(ORDO NEWS) — According to the proposed model, the algorithm for directing axons to target neurons is encoded in the very process of brain cell division. Its essence is in the search for “cousins” according to the “family tree”.
Researchers at ETH Zurich are claiming a partial solution to one of biology’s major problems. They developed a general model of axonal guidance, in which brain cells communicate with each other into complex neural structures
The brain of a mammal, including humans, is the most complex biological structure, consisting of tens of billions of cells (neurons). With their processes (axons) they connect into neural networks, thanks to which the brain can remember, feel and think.
In this case, each axon, according to some principle , chooses which neuron to connect with. It could be a neuron nearby, or it could be a neuron on the other side of the brain.
Exactly how axons do this is still unknown. At the local level, the sprouting of axons is well described: they are drawn to certain molecular marks, first to one, then to another, third, and so on.
But what globally causes the axon to sort out labels and pave the way, sometimes a considerable one, among the mass of other neurons? How does each axon find its single target neuron?
Complicating the problem is that the formation of neural connections begins in the womb. This means that this process is encoded at the genetic level. However, a complete map of neural connections ( the connectome ) simply cannot fit into DNA.
For example, the information capacity of the mouse genome in a germ cell does not exceed one gigabyte, while the most rough and approximate mouse brain connectome requires 10 terabytes of storage.
Swiss scientists suggested that the genes encoded not by the connect as such, but only by the axon pathfinding algorithm. Moreover, this is a very simple algorithm that is embedded in the very process of brain growth, in the process of dividing its cells.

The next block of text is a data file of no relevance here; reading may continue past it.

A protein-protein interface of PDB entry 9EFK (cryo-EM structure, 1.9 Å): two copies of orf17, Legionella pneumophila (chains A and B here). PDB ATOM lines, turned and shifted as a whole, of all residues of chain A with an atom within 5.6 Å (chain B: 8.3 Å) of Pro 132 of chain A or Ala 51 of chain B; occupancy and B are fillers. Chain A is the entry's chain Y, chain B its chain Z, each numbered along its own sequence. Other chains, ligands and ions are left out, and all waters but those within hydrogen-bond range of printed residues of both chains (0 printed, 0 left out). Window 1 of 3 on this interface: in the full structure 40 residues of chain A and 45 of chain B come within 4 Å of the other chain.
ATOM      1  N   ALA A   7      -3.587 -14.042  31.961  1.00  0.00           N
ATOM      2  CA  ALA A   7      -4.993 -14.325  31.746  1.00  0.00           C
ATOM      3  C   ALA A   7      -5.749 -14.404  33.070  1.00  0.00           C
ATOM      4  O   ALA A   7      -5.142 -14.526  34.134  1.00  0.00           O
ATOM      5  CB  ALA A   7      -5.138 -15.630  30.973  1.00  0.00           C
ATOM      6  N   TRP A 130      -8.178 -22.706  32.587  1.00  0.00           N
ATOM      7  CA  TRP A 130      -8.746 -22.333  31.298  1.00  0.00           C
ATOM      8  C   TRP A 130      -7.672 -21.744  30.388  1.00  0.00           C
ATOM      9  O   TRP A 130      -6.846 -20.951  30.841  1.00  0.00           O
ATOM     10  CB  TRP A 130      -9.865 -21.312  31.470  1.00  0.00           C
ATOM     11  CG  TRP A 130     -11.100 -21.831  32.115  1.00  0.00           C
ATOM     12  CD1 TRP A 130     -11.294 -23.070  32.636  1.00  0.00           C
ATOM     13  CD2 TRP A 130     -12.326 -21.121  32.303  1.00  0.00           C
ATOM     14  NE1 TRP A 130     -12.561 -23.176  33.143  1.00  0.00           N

When brain cells divide, the execution of their genetic program changes from time to time according to a certain rule. This is how different areas of the brain are formed, consisting of groups of related neurons.
These areas are hierarchically nested within each other, so that a neuron of any “family” receives a certain place in space, depending on its ancestors. That is, the brain becomes the physical embodiment of the family tree of its cells.
Next, neurons begin to stretch with axons to “cousin” relatives of about the same generation. To find the “cousin” of its neuron, the axon simply reads the rule for changing the genetic program.
So the axon receives a sequence of neurons, next to which it needs to pass in order to find the right relative. Moreover, the physical location of each neuron is known in advance – it reflects its position in the genealogical tree of cells.
The axon begins to grow in the right direction, trying to find the desired neuron by molecular marks. As soon as the labels converge as much as possible, and further movement no longer improves the result, the axon “understands” that it has reached the desired neuron, discards the current label, reads the next one from the genetic rule and grows in a new direction.
Going through the labels in this way, the axon stretches from neuron to neuron. When it encounters a molecular label that is as similar as possible to the label of its neuron, this means that the “cousin” has been found and there is no need to grow further. The axon is connected to this neuron by synapse contacts.
To put it even more simply, the axon paves the path of growth in the same way that a person paves the way to a certain address in the city. But buildings and neighborhoods in a city can be randomly scattered, while clusters of neurons in the brain are always lined up in genealogical order.
This means that the axon does not even need a map, like a person, it is enough to move sequentially from point to point.
The researchers were able to model the development of the mouse brain in this way from the embryonic period (age 11.5 days) to childhood at 56 days (about a six-year-old child on a human scale).
At the same time, some of the simulated neurons connected with their nearest neighbors, while the other part grew long axons in order to reach their distant relatives. As it happens in the real brain.
Scientists acknowledge that the new model cannot yet fully describe the development of such a complex brain as the human one.
But they think their work does a pretty good job of explaining how an organ made up of neural networks and capable of learning can even form. A set of simple rules may suffice for the appearance of the most complex living structure.
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